Alcoholism is an all-encompassing disease–progressive and deadly. It affects its victims spiritually, emotionally, mentally and physically. While in the throes of our disease, we have a psychological illness referred to as the phenomena of craving: a thinking-obsession combined with a physical compulsion to drink in the absence of anyone or anything greater than ourselves. We thought we needed no one or nothing at all, except our drug of choice.
Most of us believed we never fit in anywhere! We perceived ourselves as different long before we picked up our first drink. On the outside, we looked normal. But we were never comfortable in our own skins, boasting an exaggerated ego that masked a deep lack of confidence and even greater, a poor self-esteem. We drank to escape from ourselves.
Although respected among our peers, we are driven individuals with A-type personalities, often brilliant and more successful than many an overachiever in every other aspect of our life. Buy with alcohol and drugs, we were absolutely it’s slave. Alcohol became our solution: our confidante, lover, and only genuine friend. Stinking-thinking insists we deserve a drink, that we are normal, and can stop at will. This is greatest delusion of all. Jail, institution, or death became our future for most of us who refused to concede they could not beat King Alcohol.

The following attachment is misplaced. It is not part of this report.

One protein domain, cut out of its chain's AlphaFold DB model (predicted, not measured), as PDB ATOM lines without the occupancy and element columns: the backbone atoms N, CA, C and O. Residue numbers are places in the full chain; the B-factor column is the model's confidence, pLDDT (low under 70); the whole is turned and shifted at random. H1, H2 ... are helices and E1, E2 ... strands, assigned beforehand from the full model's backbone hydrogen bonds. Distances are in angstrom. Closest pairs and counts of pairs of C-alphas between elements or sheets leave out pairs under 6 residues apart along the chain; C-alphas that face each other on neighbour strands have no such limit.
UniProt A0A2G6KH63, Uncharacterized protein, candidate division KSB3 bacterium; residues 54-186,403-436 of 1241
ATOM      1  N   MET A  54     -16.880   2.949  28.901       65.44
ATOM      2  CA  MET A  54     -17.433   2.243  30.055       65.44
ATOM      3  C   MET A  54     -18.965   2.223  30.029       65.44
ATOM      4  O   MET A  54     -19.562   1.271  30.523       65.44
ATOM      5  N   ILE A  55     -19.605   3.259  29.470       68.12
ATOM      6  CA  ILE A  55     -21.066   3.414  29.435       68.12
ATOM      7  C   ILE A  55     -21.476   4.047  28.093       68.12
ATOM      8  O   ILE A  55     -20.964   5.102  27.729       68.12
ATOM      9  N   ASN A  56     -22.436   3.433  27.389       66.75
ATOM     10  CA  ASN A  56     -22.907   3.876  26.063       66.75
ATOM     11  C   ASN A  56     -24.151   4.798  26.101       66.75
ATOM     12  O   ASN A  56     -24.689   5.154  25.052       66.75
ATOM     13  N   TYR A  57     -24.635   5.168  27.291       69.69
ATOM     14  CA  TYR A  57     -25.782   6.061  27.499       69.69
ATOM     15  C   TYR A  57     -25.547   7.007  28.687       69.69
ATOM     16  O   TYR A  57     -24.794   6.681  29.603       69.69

But it was this love affair, entrenched so deeply in our psyche that we coveted, nourished and protected. All we needed here, we thought, was a change in perspective to change us, but we were wrong again. Without recovery, most people took alcohol to their grave.
Faith in Recovery Helps Change Perspectives
Let’s face it: without recovery, who would dare to imagine they needed a change in perspective? Not me. My perspective was born out of my best thinking, (thank you very much,) and since they were MY thoughts–why would I change them? Well, because our own perception was slowly convincing us we weren’t good enough. Something was drastically wrong.
“We only have to change everything One Day at a Time,” we’re told. Continued faith, and a trust in the process of recovery shows this is possible along with action to help us see life and the people in it differently. Here are some of the actions we can take to begin a transformation from a glass half empty to one of half-, or even full:
Dispense with Stereotypes:
One of the easiest things we do is to point our fingers at others, regardless of race, creed, normal or addicted. Because this is old behavior hinged to denial, “This isn’t my problem!” or, “I wasn’t that bad!”